Still it may be urged, that admitting an error as to the time during which the presence of decayed and decaying vegeta­ble matter is serviceable, it does not prove that geiue itself, in solution, affords nutriment to plants ; it may still, in ac­cordance with Liebig's theory in other respects, benefit them only by affording a prolonged supply of carbonic acid by its decomposition. To say nothing of the authority of Ilassen-fratz, Saussure, and Davy, not to mention others, founded upon direct experiments, which shov flic contrary, it is ad­mitted by Liebig himself, that " all substances in solution in a soil are absorbed by the roots of plants, exactly as a sponge imbibes a liquid and all that it contains, without solution." - p. 147. We can hardly suppose this power to be given mere­ly for the purpose of rejecting these substances again in the form of excretions. It seems manifestly for the purpose of supplying the plants with food, by affording them in solution such substances as are fit for assimilation, Geine in solution affords such substances, in the proper proportions, and per­haps more easily acted upon by the vegetable organs for hav­ing been already once assimilated. It seems irrational and at variance with what we know of the economy of nature, of its nice and exact adaptation of the means to the ends, with the smallest possible waste of material, and the least ex­ertion of power, to suppose that the nutriment, thus taken in­to the veo-etable body, should pass through it unchanged and unappropriated, while the saline and earthy substances that accompany it, so far as they are needed, are made use of, and even the water in which they are dissolved. If the analogy of the animal creation be of any weight, and we think that it is, a strong argument in favor of the nourishing effect of geine may be drawn from it. Myriads of animals are sup­ported on the flesh of other animals, in all stages from life to utter decay, and as a general rule it is found that animal food is more easily assimilated by other animals, and requires a less complicated system of digestive organs than vegetable food, and that with less bulk it affords more hearty nourish­ment.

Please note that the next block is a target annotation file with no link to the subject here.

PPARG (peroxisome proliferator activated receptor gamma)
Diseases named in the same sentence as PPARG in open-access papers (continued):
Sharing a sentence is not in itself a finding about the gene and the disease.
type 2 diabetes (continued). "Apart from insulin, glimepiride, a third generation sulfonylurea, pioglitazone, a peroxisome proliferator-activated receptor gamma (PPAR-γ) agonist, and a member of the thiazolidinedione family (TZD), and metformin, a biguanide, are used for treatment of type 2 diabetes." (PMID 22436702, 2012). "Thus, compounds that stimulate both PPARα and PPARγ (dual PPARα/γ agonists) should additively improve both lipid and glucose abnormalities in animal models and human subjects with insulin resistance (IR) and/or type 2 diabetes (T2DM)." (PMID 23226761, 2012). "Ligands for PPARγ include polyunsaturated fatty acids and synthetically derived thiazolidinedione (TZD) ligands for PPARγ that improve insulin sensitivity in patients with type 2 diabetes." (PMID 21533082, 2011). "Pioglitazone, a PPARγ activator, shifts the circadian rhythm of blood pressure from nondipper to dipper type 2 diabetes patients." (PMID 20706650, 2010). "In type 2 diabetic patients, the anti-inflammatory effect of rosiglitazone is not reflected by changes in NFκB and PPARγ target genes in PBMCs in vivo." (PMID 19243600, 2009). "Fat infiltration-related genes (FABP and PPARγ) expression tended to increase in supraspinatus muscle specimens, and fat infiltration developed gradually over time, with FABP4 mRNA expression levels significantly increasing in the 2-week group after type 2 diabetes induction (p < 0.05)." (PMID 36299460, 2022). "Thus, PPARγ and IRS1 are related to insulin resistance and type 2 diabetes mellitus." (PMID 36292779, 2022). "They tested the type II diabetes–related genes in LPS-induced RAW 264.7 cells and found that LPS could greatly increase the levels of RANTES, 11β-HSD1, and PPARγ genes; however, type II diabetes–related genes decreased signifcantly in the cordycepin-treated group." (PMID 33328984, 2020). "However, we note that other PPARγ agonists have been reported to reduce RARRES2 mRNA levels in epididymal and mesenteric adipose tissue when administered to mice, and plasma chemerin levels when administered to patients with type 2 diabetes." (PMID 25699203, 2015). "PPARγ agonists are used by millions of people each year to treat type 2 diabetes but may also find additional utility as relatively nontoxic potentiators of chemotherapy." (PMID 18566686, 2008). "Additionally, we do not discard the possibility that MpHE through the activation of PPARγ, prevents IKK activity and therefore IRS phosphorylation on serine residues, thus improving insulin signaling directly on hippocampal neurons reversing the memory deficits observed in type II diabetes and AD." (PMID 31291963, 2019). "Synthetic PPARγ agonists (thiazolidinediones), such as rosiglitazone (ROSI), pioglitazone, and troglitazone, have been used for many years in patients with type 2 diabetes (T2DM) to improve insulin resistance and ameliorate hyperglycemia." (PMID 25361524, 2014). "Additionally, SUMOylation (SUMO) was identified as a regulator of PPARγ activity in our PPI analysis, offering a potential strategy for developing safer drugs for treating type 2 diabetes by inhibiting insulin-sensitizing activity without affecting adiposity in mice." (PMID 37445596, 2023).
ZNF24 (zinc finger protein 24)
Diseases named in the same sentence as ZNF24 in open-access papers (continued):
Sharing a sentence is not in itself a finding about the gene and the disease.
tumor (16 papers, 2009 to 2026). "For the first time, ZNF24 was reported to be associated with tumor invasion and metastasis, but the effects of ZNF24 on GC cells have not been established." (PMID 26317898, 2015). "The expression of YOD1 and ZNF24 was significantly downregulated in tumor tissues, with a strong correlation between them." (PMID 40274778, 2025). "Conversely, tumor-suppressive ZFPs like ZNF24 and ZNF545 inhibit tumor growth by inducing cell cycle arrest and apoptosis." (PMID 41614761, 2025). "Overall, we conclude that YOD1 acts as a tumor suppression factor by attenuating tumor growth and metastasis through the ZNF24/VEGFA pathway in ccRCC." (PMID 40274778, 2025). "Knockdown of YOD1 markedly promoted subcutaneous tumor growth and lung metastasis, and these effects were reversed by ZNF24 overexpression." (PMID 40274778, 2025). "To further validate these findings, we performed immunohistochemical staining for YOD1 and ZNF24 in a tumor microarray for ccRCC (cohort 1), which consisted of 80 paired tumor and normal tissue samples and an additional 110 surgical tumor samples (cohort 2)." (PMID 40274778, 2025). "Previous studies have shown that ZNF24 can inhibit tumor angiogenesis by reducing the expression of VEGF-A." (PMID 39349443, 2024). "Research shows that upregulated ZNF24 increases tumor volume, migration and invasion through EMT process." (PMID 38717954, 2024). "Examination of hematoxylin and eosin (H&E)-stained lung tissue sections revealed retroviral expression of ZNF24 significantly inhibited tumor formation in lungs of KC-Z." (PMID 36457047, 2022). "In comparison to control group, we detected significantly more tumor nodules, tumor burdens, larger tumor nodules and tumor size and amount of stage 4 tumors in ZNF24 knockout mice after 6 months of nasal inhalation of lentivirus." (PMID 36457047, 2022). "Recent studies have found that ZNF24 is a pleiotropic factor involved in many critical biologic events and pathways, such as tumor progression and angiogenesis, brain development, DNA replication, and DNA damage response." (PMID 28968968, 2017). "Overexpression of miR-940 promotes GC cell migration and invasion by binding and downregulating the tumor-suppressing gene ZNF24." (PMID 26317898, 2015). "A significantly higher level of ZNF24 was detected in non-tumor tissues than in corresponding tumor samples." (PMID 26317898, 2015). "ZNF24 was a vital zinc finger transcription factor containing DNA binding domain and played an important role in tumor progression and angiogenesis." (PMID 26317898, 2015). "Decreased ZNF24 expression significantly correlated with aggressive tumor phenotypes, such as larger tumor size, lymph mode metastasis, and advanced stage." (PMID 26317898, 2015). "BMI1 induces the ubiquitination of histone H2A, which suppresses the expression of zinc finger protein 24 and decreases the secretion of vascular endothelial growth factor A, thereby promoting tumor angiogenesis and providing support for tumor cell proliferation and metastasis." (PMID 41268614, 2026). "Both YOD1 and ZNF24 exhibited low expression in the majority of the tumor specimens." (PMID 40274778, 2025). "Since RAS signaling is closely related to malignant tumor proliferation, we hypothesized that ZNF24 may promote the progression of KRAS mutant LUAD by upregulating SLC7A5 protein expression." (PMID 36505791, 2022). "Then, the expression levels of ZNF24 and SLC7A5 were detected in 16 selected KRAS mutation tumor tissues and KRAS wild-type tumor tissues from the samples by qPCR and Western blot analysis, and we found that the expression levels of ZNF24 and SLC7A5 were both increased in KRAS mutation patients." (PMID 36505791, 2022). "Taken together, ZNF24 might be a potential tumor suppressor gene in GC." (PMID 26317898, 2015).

We do not deny, however, that many or most plants derive some portion of their nourishment from the atmosphere, or at least some portion of the materials employed in their vari­ous secretions and excretions, though we think that the amount varies in the various races of the vegetable kingdom. To pursue the analogy already employed, as among animals, some live wholly upon animal food, some wholly on vegetable food, and others on a mixture of both in varying proportions ; so we think that among vegetables, some derive thej bulk of their nutriment from the decayed or decaying matter of other vegetables, either of the same or of different races, some partly from such and from the atmosphere, and some almost wholly, a few possibly entirely, from the atmosphere. Yet, even in admitting this last, it does not necessarily follow that such plants do not have some organic food. The air is filled with fine, impalpable dust, the minutely divided particles of organic and inorganic substances; these are mingled with the vapors of the clouds, and held in solution in the rain­drops that fall from them ; they settle upon the leaves moist with dew, and are in part dissolved by it; and if the rain and the dew are absorbed by such plants, we see not why the substances contained in it are not absorbed likewise; and if absorbed and capable of affording nutrition, it is altogether impossible that they will not be used for that purpose. Geine, as well as other substances, and probably in no small propor­tion, is among this fine dust; and the ammonia,which Liebig asserts that rain-water contains, affords readily the means for making it soluble in the moisture of the atmosphere.